It was not the job but accessing the site which posed a major challenge to crane contractor Movitram Grúas in Colombia. An LTM 1220-5.2 was required in the mountainous, forested coffee region to install a bridge. Movitram Grúas did everything it could possibly do to get the crane to the remote site. This included the Liebherr 220 tonne crane undergoing an eight kilometre river voyage on a barge on the Rio Cauca. Movitram Grúas S.A.S. based in Pereira, Dosquebradas, Risaralda, Colombia, provides integrated solutions for hoisting and transport work in the coffee region of Colombia.
Ehingen / Donau (Germany), 17 November 2020 – By water, land or air? The “Autopista pacífico 2” site, a motorway, tunnel and bridge construction project in the remote forested, high altitude coffee region of Colombia needed a 220 tonne mobile crane. But the only access route by land included a bridge which the crane could not cross due to its 72 tonne operating weight. Carlos Enrique Parra Ibagón, Managing Director of Movitram Grúas S.A.S, and his team carefully weighed up all the options. Finally, they decided to transport the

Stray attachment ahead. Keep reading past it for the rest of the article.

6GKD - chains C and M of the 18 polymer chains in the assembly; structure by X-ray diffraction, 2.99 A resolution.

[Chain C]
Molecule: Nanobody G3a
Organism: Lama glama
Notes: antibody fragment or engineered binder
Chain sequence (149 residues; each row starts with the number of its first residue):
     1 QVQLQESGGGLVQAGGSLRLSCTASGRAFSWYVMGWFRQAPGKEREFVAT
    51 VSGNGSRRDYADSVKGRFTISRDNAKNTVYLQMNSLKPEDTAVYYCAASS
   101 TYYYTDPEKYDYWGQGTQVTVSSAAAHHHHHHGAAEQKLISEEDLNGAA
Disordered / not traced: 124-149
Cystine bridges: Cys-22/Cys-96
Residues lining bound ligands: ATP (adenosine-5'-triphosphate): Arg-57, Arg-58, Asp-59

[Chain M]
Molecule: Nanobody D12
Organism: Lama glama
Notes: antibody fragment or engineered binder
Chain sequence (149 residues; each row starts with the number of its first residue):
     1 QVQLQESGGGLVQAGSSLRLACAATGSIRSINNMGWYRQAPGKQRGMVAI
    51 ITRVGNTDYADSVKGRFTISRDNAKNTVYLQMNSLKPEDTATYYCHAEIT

LTM 1220-5.2 to the site by water. However, this required extensive calculations and safety precautions as well as obtaining a series of permits.
“First of all, it was a major challenge to get the crane on the water at all. There was no road, which meant we had to make several modifications to off-road routes”, explains Parra. The correct timing, taking into account high and low water, was also extremely important for the project. Parra continues: “Precise levelling and perfect securing for the cargo were essential. There has never been a job like this one. It was an extraordinary project.” After a journey time of three hours, the LTM 1220-5.2 finally reached the site undamaged. Low loaders transported the equipment and ballast weights. Once it had arrived at the site, the 220-tonne crane completed several jobs including erecting a tower crane and installing 25 reinforced concrete box channels, each weighing 20 tonnes.
Carlos Enrique Parra Ibagón was extremely satisfied: “Transporting the crane on the water has many benefits and there is a great deal of potential for it. In some cases, the distances are significantly shorter. The road network in Colombia is pretty poor and permits are expensive. Transporting cranes by water could take heavy haulage vehicles off the crumbling roads.” Colombia is currently investing in making its rivers navigable. The plan is to create better links between the production and consumer centres inside the country at places such as Bogotá, Medellín and the Coffee Triangle and the ports on the Caribbean coast.